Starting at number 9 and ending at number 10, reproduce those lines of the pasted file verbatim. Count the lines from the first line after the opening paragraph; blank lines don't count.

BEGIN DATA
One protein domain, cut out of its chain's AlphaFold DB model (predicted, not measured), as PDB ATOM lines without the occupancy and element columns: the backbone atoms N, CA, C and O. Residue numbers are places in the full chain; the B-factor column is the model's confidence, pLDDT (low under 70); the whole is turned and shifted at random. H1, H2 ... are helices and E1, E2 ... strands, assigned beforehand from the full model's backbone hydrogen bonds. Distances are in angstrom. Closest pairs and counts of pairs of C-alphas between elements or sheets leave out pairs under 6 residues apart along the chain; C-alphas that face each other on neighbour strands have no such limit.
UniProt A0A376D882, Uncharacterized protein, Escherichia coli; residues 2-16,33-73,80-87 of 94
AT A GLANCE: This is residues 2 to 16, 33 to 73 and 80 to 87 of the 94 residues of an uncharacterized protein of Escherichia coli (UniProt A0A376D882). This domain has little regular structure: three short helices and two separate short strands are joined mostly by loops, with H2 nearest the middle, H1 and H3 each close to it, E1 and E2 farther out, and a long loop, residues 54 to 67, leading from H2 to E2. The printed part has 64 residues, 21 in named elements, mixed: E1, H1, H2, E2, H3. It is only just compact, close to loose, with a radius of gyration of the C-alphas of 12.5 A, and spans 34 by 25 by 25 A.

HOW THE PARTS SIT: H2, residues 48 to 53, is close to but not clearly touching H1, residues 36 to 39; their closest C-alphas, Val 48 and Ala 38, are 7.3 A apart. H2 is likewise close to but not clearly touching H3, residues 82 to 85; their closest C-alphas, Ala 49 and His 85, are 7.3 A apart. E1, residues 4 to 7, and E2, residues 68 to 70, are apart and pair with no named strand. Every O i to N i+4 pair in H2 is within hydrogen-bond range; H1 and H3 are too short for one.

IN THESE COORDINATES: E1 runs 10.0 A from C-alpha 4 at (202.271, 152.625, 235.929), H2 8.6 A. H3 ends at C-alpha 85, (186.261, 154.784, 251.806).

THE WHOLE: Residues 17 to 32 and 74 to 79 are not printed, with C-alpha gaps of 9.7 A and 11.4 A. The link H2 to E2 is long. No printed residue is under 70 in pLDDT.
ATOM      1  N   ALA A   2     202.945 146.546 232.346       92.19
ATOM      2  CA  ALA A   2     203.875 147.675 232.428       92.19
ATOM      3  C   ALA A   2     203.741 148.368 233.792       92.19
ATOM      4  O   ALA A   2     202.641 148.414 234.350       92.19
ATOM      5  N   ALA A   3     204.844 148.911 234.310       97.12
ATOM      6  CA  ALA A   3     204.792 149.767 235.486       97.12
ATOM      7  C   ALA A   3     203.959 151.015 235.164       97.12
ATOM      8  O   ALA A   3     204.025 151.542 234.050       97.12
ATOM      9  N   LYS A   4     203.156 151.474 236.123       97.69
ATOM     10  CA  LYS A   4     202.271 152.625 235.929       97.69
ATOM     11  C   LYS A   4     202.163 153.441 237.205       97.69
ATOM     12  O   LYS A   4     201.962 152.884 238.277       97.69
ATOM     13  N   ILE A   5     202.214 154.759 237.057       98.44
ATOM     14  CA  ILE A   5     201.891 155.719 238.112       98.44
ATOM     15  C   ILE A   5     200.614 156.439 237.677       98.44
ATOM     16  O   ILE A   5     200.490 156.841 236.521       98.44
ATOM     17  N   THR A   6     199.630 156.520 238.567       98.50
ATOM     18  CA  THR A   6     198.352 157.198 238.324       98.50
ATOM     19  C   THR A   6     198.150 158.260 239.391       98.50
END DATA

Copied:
ATOM      4  O   ALA A   2     202.641 148.414 234.350       92.19
ATOM      5  N   ALA A   3     204.844 148.911 234.310       97.12